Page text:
Foreign Policy Watch: India-Russia

Switzerland’s Neutral Foreign Policy


From UPSC perspective, the following things are important :

Prelims level: Neutral foreign policy

Mains level: Switzerland’s Neutrality Policy

Switzerland broke its 200-year long neutrality policy to sanction Moscow and its leaders.

What is the news?

  • Switzerland announced that it would join the European Union (EU) in closing the Swiss airspace to Russian aeroplanes.
  • It also wished for imposing financial sanctions on Russian President Vladimir Putin and other leaders.

Switzerland’s Policy of Permanent Neutrality

  • The tiny Alpine nation the size of Haryana has had a neutrality policy in place since 1815.
  • Its official website attests to this, noting that “permanent neutrality is a principle of Swiss foreign policy.”
  • Though it serves as the headquarters of several diplomatic missions and as the venue for historic treaties like the Geneva Convention, Switzerland is not a part of the European Union or NATO.
  • Historically, the Swiss had been famed warriors with expansionist ambitions until the 1500s when they lost the Battle of Marignano to the French.
  • The years that followed saw the Swiss shift its foreign policy to that of being an armed impartial state during wartime, a stance which was sorely tested in the decades that followed.

The World Wars and Switzerland

  • Switzerland shares borders with Germany, France and Italy.
  • During WW II, Switzerland found itself surrounded by Axis forces, with Hitler describing the land-locked territory as “a pimple on the face of Europe”.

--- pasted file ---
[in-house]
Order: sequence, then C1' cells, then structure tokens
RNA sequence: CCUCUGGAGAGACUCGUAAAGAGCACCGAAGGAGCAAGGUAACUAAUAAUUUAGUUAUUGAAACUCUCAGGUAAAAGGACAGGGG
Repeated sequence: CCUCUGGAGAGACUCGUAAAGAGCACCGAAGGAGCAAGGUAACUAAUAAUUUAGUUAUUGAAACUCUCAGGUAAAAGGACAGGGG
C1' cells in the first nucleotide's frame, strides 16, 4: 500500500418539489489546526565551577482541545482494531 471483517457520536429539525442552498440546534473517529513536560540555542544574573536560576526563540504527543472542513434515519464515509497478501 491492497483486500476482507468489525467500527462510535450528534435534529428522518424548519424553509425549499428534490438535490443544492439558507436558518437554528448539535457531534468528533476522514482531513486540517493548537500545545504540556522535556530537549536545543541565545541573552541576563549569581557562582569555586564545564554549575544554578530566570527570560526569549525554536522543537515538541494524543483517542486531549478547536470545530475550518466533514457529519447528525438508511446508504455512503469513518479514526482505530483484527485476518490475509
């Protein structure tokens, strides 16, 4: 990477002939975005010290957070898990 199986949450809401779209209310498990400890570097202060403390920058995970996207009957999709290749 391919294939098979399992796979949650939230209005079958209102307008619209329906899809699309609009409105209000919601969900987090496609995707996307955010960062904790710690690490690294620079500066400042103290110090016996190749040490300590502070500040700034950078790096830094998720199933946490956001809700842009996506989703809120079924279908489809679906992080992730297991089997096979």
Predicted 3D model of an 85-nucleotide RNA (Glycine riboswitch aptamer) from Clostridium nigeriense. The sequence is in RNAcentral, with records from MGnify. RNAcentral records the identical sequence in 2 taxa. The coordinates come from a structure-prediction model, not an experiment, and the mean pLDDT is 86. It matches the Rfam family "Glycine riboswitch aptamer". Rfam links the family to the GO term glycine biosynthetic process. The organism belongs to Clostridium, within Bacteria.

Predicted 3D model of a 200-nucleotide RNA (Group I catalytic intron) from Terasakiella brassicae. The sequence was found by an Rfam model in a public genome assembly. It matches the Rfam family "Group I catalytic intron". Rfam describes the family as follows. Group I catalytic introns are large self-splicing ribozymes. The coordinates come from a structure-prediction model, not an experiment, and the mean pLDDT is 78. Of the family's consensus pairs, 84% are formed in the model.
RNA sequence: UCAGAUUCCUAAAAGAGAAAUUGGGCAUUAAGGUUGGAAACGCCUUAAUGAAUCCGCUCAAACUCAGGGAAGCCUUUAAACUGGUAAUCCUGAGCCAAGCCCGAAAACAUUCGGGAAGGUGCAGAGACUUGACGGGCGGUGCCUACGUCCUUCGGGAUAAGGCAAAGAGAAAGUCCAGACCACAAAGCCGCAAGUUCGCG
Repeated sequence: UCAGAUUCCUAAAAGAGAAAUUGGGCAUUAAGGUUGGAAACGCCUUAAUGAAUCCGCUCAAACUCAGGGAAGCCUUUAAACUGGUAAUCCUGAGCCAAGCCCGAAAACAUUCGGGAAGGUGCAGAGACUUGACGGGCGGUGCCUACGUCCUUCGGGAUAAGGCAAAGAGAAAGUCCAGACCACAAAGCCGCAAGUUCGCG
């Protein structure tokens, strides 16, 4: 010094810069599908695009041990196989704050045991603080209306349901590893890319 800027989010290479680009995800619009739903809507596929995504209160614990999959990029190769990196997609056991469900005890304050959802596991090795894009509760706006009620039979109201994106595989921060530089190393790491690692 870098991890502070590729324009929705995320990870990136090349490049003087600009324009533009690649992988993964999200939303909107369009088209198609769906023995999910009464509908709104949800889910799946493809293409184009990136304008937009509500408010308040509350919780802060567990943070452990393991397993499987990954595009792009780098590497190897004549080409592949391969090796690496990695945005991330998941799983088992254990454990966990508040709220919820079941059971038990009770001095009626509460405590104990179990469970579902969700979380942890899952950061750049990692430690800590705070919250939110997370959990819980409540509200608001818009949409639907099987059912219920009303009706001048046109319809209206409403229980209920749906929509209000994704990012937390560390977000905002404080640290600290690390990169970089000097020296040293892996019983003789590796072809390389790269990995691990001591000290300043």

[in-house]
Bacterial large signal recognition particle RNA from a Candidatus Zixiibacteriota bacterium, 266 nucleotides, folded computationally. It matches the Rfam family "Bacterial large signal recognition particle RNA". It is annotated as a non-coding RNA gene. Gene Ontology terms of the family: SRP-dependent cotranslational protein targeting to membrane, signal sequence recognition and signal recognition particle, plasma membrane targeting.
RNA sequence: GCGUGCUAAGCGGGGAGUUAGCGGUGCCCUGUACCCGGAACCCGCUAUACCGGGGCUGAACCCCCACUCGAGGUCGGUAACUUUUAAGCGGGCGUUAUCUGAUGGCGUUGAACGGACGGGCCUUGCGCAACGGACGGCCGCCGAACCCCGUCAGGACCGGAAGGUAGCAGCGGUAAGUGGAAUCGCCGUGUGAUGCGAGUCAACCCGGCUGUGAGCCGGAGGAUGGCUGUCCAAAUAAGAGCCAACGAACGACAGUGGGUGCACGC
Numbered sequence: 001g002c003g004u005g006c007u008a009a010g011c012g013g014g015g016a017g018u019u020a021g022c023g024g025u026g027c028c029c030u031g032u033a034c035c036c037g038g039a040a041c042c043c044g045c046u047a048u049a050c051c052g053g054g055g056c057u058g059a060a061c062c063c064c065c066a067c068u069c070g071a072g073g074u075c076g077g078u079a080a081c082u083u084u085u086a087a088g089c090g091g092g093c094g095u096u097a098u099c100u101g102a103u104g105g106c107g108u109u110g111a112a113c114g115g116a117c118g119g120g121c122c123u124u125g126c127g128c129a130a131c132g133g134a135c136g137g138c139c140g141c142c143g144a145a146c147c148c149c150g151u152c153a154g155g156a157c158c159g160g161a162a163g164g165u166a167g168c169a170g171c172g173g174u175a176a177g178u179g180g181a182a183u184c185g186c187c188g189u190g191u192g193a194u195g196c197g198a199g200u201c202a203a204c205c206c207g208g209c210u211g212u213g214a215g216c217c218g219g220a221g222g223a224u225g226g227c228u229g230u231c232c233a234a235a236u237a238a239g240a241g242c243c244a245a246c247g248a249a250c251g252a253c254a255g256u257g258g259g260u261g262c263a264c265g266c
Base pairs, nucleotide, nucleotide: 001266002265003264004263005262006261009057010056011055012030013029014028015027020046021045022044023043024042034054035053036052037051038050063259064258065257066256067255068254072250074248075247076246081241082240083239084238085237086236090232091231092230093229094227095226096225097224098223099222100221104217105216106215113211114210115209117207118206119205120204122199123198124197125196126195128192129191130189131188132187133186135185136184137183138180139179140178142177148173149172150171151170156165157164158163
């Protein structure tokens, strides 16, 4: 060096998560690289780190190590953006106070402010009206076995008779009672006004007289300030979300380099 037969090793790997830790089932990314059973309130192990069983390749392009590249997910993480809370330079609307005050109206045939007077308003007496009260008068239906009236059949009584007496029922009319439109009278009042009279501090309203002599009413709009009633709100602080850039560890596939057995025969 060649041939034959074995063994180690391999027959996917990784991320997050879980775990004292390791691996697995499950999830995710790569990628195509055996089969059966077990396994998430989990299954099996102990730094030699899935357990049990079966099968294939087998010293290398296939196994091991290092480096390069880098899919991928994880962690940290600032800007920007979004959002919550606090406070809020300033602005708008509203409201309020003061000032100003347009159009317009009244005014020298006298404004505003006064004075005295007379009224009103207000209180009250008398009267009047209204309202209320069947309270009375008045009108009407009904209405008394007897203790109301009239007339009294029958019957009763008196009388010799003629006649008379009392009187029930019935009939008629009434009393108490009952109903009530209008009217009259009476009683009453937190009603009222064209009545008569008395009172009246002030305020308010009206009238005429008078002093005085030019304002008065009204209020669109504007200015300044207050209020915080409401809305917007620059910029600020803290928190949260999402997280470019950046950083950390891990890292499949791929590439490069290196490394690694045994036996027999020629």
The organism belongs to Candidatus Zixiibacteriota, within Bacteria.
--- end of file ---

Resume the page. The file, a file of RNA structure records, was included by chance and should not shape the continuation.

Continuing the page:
• It used a combination of military deterrence, strategic planning and economic neutrality to hold its own in 1940s Europe.
  • Besides this, the Swiss pursued a policy of armed neutrality, putting into place compulsory military service (which continues till date) to maintain military readiness in event of an invasion.

Recent deviations

  • Switzerland joined the United Nations as recently as 2002, putting an end to years to debate after 54 per cent of its population voting in favour of the move.
  • The Swiss federal government had said that it had weighed its neutrality and peace policy considerations into account to reach its decision.
  • The Swiss government has initially adopted a traditional and very narrow interpretation of neutrality, which translated to a decision to not issue any sanctions.
  • However, the Swiss parliament and citizens strongly pushed back, arguing that Russia’s massive military aggression cannot be tolerated.
  • This prompted the government to reconsider its position.



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